Whatever is going on in my life at a particular time, I inevitably find an anthem for that period. The anthem isn’t always a song new to me, nor is it always an obvious one, but almost invariably, the song will smack me across the face one day and tell me that I have been listening for it (higher powers work in mysterious ways. Mine is apparently a part-time musician and radio programmer).
Though it was certainly not the first anthem of my life (I can’t even remember the first one–my brain has simply always done this, though, were I to hazard a guess, “C is for Cookie” [thank you youtube!] was among the early contenders), a brain anthem happened about a year before the first time I got sober when I was driving home one day, listening to the radio. I’d heard (and even listened to) Blue October’s “Hate Me“*** more times than I could count by that day (it was on heavy rotation–hello there, HP). I found myself on that particular listen, crying. Identifying. Kind of wishing that G would, in fact, hate me–so that I could have an excuse to stop being such a thorn in his side. This was 2006, if I recall correctly. That song stayed in my head for months–right up until I finally sucked up and quit drinking.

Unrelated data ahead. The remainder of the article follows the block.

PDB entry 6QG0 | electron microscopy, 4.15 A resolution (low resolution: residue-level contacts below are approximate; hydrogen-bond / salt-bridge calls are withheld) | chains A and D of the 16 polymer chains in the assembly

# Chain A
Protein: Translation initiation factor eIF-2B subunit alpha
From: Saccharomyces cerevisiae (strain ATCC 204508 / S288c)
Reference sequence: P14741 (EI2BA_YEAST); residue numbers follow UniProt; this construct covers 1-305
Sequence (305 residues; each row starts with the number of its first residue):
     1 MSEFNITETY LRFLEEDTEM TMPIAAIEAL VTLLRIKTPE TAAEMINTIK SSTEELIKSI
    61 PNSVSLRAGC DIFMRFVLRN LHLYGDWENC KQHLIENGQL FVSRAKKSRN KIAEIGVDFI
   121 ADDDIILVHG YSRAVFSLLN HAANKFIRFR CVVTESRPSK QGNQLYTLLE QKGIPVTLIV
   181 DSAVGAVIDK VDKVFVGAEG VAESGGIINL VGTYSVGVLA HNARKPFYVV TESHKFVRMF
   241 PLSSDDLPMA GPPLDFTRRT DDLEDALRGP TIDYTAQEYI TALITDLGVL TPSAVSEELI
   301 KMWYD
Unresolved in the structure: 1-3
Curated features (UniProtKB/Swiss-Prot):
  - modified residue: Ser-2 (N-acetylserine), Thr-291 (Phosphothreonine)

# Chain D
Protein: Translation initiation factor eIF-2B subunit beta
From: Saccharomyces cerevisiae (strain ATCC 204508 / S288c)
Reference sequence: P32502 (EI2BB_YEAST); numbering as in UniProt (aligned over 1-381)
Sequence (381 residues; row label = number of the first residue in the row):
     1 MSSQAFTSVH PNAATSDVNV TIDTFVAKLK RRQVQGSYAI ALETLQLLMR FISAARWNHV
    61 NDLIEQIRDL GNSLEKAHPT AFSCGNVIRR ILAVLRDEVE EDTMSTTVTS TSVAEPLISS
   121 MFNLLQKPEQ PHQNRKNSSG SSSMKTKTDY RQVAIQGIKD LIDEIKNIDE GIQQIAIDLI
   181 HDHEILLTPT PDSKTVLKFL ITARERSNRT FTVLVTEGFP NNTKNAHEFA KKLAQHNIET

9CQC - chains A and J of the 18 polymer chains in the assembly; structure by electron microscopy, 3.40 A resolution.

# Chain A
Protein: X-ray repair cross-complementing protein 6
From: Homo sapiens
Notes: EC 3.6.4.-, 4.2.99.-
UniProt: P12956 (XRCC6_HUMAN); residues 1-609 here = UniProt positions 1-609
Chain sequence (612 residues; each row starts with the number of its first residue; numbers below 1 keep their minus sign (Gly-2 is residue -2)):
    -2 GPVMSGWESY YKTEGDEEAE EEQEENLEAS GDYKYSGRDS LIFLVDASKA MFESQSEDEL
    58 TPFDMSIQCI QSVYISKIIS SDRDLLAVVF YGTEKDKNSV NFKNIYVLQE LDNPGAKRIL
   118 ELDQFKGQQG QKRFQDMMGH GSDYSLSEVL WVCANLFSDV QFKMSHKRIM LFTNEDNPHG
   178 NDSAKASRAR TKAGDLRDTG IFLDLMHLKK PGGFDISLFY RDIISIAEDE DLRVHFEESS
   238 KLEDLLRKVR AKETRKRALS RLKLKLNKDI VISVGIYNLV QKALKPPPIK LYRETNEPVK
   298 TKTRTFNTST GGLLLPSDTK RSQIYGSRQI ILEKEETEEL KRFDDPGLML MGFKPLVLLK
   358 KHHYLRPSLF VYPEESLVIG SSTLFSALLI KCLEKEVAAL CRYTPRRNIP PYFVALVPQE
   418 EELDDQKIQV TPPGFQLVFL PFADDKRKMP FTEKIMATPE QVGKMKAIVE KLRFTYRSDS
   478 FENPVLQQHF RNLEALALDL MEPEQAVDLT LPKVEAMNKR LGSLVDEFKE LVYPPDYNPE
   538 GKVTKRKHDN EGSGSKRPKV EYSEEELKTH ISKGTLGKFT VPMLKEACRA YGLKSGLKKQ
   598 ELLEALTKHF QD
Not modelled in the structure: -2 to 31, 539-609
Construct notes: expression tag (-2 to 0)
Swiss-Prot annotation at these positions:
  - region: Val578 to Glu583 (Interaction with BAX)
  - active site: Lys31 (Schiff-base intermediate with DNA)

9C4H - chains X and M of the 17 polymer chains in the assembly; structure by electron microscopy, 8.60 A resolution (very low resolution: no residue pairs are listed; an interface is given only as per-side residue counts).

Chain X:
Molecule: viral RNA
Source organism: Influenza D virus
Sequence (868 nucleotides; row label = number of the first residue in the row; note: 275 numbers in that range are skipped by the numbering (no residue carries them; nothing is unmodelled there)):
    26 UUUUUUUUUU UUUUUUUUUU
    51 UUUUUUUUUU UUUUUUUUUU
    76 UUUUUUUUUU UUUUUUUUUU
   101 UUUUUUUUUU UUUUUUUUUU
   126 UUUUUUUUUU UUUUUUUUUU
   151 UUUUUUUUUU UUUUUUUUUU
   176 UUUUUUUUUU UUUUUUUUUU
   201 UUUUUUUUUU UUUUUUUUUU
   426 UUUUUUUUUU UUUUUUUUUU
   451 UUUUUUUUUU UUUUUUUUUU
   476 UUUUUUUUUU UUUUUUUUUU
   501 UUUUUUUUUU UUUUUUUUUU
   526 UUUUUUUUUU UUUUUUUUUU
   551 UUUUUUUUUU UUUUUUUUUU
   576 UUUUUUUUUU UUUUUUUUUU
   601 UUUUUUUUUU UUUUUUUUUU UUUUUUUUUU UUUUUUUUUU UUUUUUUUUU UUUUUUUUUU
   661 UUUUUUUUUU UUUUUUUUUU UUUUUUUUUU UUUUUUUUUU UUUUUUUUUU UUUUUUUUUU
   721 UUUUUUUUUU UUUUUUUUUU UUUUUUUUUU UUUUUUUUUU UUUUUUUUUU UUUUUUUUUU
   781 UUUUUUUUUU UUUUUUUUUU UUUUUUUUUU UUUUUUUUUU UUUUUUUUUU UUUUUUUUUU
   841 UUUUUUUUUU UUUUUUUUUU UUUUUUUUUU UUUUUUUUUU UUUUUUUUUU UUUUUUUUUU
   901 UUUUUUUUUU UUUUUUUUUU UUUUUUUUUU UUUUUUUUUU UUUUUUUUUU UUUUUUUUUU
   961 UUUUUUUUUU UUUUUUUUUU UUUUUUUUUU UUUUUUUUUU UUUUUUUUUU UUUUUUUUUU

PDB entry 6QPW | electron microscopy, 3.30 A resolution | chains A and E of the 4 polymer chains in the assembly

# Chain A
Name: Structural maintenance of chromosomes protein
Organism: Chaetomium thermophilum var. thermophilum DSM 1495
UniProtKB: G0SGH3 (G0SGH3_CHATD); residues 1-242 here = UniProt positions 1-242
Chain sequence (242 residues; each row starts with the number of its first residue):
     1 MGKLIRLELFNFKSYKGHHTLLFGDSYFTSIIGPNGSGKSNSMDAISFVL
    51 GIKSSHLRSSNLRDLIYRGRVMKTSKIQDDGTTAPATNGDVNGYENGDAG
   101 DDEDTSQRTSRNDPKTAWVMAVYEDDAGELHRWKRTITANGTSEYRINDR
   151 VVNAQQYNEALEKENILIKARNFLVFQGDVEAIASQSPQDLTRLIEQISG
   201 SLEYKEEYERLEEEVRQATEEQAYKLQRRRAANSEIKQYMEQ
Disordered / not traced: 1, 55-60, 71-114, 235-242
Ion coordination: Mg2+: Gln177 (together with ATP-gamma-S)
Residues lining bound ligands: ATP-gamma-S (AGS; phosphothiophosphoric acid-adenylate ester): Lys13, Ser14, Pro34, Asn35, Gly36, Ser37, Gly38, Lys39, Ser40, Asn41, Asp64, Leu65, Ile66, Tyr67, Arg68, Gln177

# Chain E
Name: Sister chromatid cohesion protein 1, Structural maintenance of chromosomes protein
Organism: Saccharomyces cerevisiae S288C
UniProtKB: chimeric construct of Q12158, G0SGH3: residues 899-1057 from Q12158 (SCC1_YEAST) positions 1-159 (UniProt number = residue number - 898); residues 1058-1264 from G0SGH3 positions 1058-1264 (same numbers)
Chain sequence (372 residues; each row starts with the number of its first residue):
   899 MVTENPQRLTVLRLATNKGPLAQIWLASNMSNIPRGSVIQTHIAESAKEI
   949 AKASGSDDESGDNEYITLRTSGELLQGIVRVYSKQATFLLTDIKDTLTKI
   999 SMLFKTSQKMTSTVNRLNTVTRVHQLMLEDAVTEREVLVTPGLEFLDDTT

Like earworms, which I also enjoy regularly, the anthems play in my head when the song isn’t on the radio, iPod, or in the CD player (and I typically play them over and again, even before I realize whatever lyric or movement my brain is picking up on). Unlike earworms, my brain is kind enough to play the whole song through–it’s just always there, but subtle, unlike, say, when I had one line of “Unholy Confessions” trapped in my head for almost a week in December: “Nothing hurts my world, just affects the ones around me.” Now, given what I was struggling with in December, the hyper-focus on the notion that I was hurting others, not just myself, doesn’t seem particularly surprising. But the earworm, which cycles only a portion of a song (mine never really go away until my brain is willing to let go of them–the trick of singing the whole song or listening to it seldom works), can be irritating in a way that the anthems aren’t.
There was a Betty Blowtorch song in here somewhere, but for the life of me I can’t recall which one, and, truth be told, Are You Man Enough? is one of my go to albums for damn near any contingency. Along with Amy Ray’s Stag.
So, the next anthem that I recall happened sometime after had stopped drinking in 2007, when I heard Duff’s “Then and Now” for what may have been the 10,000th time. And the line, “if you saw me yesterday, you wouldn’t recognize my face” practically screamed out at me (good morning, HP)–I was, as I recall, running that morning. Dark Days would end up powering a great many runs, but that particular song still gets me.